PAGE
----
KABUL: Worries that the future of freedom of speech is at stake in peace talks between the Afghan government and the Taliban flared in the open on Monday amid media representatives in Kabul urging ‘no deal’ on free speech.
Free media advocacy group, NAI,on Monday expressed concerns that freedom of expression will not be upheld during the peace talks, calling for concrete assurances for respecting the hard-gained achievements of Afghanistan’s democratic era.
Intra-Afghan peace talks began in Qatar this week after painstaking months of negotiations between Washington and Taliban and a lengthy exchange of prisoners. Afghanistan is represented by a 21-member negotiating team meeting face to face with the Taliban leadership to negotiate a peaceful settlement to Afghanistan’s grilling conflict.
NAI group presented their demands – including ceasefire, protection of women’s rights and freedom of expression – to be noted by Afghanistan negotiators in the talks in Doha.
Mujib Khelwatgar, chief executive of free media advocacy group NAI, told a press conference here that their office conducted interviews with a number of journalists in capital Kabul and provinces.
He did not provide details about their survey, but said the survey showed a number of journalists and media outlets feared compromises on their fundamental rights in the ongoing peace talks between the Afghan government and the Taliban in Qatar.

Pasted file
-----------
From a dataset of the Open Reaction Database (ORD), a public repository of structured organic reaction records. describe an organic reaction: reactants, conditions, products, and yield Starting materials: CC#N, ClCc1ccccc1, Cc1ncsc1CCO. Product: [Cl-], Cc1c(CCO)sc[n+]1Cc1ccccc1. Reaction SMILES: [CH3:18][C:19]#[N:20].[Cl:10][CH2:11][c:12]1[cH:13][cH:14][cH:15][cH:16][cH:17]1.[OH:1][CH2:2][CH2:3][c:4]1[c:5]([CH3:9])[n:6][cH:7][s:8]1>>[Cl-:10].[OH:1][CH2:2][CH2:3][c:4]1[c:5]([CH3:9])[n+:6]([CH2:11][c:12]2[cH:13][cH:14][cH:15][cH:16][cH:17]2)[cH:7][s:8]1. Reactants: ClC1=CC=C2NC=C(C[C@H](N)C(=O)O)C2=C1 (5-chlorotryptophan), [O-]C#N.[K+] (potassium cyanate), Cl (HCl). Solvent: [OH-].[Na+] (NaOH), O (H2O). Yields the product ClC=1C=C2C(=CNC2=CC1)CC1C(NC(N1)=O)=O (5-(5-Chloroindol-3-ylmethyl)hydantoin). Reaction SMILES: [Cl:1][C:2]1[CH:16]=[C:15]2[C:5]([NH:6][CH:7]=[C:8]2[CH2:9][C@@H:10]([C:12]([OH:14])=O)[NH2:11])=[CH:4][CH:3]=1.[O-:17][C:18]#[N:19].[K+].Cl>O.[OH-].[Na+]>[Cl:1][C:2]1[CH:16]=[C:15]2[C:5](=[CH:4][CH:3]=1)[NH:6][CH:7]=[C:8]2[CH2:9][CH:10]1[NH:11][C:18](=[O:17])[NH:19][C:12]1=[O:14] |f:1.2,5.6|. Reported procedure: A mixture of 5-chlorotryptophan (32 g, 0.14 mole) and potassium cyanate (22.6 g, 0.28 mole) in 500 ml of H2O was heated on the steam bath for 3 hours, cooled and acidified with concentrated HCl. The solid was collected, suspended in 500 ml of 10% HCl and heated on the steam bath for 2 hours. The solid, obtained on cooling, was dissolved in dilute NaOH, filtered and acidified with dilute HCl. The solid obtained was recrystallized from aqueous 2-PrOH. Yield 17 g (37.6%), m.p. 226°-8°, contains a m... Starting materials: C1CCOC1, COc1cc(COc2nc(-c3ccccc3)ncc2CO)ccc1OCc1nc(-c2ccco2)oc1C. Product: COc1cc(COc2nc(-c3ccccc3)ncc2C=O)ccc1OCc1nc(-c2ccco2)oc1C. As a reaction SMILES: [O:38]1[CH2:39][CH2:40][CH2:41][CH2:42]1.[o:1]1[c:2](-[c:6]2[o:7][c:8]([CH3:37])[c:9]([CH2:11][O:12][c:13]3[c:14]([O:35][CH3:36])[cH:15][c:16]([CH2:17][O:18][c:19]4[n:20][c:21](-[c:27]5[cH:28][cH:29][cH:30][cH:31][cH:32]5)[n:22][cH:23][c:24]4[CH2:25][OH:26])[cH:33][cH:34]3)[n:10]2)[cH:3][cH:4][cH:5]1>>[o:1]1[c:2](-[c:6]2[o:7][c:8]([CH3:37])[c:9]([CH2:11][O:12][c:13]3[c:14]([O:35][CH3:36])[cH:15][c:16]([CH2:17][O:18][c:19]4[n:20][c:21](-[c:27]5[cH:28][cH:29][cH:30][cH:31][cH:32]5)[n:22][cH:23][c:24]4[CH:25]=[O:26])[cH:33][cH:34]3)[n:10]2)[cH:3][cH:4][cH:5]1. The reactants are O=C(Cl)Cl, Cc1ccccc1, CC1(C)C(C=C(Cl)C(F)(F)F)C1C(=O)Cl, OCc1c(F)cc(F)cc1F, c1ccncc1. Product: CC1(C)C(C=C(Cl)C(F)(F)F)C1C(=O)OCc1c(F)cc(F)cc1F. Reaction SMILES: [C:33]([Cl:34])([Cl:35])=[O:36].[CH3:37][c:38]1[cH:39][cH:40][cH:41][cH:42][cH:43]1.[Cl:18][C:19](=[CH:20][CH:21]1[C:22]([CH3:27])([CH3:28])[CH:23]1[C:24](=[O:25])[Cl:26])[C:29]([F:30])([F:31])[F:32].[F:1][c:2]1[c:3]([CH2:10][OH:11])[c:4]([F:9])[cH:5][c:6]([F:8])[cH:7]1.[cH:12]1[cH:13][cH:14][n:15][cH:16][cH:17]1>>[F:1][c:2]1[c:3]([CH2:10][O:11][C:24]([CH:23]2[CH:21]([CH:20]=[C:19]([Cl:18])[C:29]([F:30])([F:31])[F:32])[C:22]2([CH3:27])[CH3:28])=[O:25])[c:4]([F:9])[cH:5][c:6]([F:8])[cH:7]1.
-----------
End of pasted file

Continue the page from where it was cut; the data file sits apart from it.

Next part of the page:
He said journalists in the survey also demanded the two sides agree on a general ceasefire, uphold values of Islam in accordance with national laws, protect freedom and rights of women, especially “women journalists. The journalists sought protection of freedom of expression as their main demand in the intra-Afghan peace talks in Doha.
Khelwatgar said the Taliban must remain committed to all media laws and access to information, saying no censorship would be acceptable.
He further added the peace talks should not be held behind closed doors but in presence of national and international media and the outcome of the talks should be shared with people at the end of each meeting.
He accused a number of government spokesmen of not sharing information with media persons these days.
He stressed that access to information was the right of Afghan people and that all government spokespersons were obliged to provide information to journalists without any discrimination.